What does happen to children he works with when they are due to leave primary school? "We help them move on to mainstream secondary school, and the behaviour support and tuition service provides the back-up."
The New Tunmarsh Centre is the base for this support service. Lynda Haddock, the recently-appointed head of service, says: "There is a commitment to inclusion at all levels." She is positive about the changes that she is going to see through. More of the budget for support teachers is going directly to the schools, and a slimmed-down behaviour support service will concentrate on helping staff in schools. This daring strategy assumes less need for off-site provision when schools cannot cope. "Draw a triangle," says Lynda Haddock, "and put the school at one corner, the teacher at the next, and the student at the third. Normally, the triangle is steady, but when children are in difficulties it starts to wobble. The statementing system puts a label on the child, when we should be asking what to do about the wobbly triangle. We can try to help the teacher and the school to stabilise first - in this way we are also helping the child. We can help, without blaming or teacher-bashing, and without putting all the responsibility on the child's shoulders."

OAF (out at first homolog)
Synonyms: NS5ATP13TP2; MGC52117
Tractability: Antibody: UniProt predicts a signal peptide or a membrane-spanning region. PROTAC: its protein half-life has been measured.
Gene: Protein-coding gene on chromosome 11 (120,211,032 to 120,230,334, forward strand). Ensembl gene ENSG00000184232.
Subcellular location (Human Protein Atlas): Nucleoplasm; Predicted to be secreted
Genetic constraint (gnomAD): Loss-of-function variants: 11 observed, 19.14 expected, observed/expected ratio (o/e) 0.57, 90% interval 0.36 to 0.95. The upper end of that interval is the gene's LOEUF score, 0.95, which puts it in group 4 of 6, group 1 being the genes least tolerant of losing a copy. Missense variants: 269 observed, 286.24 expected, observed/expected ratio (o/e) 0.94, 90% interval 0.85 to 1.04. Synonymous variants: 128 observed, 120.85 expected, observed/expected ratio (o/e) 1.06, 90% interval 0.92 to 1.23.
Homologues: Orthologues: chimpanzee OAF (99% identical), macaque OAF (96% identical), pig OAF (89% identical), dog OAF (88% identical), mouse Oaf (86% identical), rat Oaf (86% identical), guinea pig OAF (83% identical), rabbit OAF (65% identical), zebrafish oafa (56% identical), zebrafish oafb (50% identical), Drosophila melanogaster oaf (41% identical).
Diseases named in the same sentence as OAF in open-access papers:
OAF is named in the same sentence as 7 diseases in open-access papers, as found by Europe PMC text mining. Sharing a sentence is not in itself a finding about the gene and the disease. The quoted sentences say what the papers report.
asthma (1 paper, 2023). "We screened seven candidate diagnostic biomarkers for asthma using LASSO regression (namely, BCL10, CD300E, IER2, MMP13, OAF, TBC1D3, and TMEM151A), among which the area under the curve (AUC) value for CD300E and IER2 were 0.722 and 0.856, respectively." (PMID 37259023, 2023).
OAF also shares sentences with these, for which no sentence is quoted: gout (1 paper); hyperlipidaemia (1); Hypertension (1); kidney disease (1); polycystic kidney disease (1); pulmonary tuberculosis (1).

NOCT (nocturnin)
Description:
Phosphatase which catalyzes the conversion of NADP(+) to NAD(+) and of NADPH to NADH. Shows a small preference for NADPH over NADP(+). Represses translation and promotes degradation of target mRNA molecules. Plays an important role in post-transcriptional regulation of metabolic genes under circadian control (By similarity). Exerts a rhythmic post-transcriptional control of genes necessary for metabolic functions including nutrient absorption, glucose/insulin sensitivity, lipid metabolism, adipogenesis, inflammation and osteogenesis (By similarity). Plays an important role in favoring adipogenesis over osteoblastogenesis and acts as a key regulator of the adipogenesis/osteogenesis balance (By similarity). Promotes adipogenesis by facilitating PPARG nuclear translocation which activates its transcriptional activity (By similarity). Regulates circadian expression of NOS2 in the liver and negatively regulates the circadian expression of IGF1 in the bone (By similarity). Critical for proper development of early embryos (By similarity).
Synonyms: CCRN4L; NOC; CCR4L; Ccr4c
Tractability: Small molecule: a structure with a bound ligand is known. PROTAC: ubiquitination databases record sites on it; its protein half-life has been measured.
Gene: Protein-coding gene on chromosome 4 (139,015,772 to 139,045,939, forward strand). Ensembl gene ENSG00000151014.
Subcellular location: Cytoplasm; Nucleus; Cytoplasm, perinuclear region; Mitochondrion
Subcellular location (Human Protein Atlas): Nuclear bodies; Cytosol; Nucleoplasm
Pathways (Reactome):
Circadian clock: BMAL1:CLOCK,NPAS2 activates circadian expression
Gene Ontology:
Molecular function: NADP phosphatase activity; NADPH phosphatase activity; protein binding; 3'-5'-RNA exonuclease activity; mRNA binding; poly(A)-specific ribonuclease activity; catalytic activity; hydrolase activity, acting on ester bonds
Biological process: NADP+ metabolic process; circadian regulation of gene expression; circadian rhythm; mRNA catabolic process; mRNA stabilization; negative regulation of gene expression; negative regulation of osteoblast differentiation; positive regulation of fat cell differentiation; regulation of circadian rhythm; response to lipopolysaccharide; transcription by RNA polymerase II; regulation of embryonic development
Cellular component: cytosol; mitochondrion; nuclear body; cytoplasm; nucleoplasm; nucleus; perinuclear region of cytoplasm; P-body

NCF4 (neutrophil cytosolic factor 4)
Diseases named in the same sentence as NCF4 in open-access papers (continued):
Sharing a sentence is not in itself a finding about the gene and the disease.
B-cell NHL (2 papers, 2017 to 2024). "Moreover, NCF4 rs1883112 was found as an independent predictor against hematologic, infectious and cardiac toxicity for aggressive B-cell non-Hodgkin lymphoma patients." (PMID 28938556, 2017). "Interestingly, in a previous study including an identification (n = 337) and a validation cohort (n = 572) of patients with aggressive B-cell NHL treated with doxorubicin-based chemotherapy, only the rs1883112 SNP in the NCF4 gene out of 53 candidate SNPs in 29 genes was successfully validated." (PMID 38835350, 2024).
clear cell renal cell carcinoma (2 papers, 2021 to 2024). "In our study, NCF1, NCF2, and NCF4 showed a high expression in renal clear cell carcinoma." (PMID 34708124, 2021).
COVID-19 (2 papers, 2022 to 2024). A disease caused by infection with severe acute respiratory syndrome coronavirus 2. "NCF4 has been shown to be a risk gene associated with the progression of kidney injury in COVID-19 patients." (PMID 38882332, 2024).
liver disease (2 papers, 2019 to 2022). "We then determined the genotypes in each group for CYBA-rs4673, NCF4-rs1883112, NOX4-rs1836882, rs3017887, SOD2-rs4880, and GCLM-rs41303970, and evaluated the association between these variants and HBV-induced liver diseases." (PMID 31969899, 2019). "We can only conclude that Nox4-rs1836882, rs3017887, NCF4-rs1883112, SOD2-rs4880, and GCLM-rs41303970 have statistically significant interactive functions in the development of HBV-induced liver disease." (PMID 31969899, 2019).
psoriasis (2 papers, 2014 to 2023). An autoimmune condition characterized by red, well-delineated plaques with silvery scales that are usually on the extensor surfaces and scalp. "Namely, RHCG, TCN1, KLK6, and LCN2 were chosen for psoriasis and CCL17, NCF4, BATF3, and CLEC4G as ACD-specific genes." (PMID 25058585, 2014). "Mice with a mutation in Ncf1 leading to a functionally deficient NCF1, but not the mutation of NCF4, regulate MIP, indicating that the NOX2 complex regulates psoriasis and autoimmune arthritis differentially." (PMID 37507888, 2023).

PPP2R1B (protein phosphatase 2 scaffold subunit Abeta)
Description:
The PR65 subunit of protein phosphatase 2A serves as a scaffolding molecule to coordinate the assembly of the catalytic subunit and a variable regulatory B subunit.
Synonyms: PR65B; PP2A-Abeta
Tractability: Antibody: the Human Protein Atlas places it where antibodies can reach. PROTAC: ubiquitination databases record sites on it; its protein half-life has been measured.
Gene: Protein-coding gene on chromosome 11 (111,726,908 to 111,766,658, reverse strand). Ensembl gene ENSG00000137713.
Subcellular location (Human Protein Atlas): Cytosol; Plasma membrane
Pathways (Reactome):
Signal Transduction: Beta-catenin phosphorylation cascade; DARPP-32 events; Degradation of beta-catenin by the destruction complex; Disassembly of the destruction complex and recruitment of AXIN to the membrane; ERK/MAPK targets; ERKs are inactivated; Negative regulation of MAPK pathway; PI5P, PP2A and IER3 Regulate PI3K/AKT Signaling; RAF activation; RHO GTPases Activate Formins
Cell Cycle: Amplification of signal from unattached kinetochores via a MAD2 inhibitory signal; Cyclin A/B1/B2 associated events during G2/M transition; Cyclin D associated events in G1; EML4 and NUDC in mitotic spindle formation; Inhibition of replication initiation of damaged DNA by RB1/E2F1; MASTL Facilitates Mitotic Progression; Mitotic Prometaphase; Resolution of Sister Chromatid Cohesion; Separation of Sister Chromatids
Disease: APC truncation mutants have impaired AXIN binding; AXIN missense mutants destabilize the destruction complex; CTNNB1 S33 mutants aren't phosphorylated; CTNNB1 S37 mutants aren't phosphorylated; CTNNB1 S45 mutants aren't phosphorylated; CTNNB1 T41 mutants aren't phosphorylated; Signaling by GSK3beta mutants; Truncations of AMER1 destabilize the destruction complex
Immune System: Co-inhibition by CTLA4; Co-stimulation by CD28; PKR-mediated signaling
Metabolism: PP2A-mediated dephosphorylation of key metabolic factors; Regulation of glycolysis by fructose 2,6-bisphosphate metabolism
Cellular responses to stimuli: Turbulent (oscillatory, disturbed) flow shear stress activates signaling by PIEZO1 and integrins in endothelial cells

But when it comes to technique, assertive discipline is the order of the day, and the attractively-packaged pastoral support programme is carefully tailored to children's specific needs.